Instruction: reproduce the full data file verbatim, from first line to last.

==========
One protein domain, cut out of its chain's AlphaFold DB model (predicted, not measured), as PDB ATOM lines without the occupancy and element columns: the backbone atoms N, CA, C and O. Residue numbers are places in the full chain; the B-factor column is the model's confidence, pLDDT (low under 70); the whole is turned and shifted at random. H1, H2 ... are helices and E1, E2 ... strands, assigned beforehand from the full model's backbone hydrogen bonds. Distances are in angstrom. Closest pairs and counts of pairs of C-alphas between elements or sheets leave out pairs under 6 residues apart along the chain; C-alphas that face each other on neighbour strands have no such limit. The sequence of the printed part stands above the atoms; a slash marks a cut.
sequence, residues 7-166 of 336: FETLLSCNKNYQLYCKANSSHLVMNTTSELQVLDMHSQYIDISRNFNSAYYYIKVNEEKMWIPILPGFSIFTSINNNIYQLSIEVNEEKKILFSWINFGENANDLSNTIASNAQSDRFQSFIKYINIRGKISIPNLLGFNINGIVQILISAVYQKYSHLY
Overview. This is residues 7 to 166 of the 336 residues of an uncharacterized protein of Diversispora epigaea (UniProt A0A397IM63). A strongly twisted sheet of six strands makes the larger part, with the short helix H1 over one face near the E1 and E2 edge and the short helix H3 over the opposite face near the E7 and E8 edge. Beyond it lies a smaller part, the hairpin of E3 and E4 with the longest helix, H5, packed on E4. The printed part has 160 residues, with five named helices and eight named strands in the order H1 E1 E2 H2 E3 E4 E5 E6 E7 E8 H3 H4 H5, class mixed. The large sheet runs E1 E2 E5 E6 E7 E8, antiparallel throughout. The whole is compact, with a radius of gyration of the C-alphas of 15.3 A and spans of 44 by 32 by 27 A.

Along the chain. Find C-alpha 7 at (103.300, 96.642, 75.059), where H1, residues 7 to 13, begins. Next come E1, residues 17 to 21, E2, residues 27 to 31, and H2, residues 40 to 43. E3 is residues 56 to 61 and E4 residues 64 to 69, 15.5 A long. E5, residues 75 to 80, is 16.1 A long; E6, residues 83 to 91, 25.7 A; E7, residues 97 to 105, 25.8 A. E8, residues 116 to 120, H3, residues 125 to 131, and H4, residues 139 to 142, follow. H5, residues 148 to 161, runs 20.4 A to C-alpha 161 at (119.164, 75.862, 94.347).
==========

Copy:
One protein domain, cut out of its chain's AlphaFold DB model (predicted, not measured), as PDB ATOM lines without the occupancy and element columns: the backbone atoms N, CA, C and O. Residue numbers are places in the full chain; the B-factor column is the model's confidence, pLDDT (low under 70); the whole is turned and shifted at random. H1, H2 ... are helices and E1, E2 ... strands, assigned beforehand from the full model's backbone hydrogen bonds. Distances are in angstrom. Closest pairs and counts of pairs of C-alphas between elements or sheets leave out pairs under 6 residues apart along the chain; C-alphas that face each other on neighbour strands have no such limit. The sequence of the printed part stands above the atoms; a slash marks a cut.
sequence, residues 7-166 of 336: FETLLSCNKNYQLYCKANSSHLVMNTTSELQVLDMHSQYIDISRNFNSAYYYIKVNEEKMWIPILPGFSIFTSINNNIYQLSIEVNEEKKILFSWINFGENANDLSNTIASNAQSDRFQSFIKYINIRGKISIPNLLGFNINGIVQILISAVYQKYSHLY
Overview. This is residues 7 to 166 of the 336 residues of an uncharacterized protein of Diversispora epigaea (UniProt A0A397IM63). A strongly twisted sheet of six strands makes the larger part, with the short helix H1 over one face near the E1 and E2 edge and the short helix H3 over the opposite face near the E7 and E8 edge. Beyond it lies a smaller part, the hairpin of E3 and E4 with the longest helix, H5, packed on E4. The printed part has 160 residues, with five named helices and eight named strands in the order H1 E1 E2 H2 E3 E4 E5 E6 E7 E8 H3 H4 H5, class mixed. The large sheet runs E1 E2 E5 E6 E7 E8, antiparallel throughout. The whole is compact, with a radius of gyration of the C-alphas of 15.3 A and spans of 44 by 32 by 27 A.

Along the chain. Find C-alpha 7 at (103.300, 96.642, 75.059), where H1, residues 7 to 13, begins. Next come E1, residues 17 to 21, E2, residues 27 to 31, and H2, residues 40 to 43. E3 is residues 56 to 61 and E4 residues 64 to 69, 15.5 A long. E5, residues 75 to 80, is 16.1 A long; E6, residues 83 to 91, 25.7 A; E7, residues 97 to 105, 25.8 A. E8, residues 116 to 120, H3, residues 125 to 131, and H4, residues 139 to 142, follow. H5, residues 148 to 161, runs 20.4 A to C-alpha 161 at (119.164, 75.862, 94.347).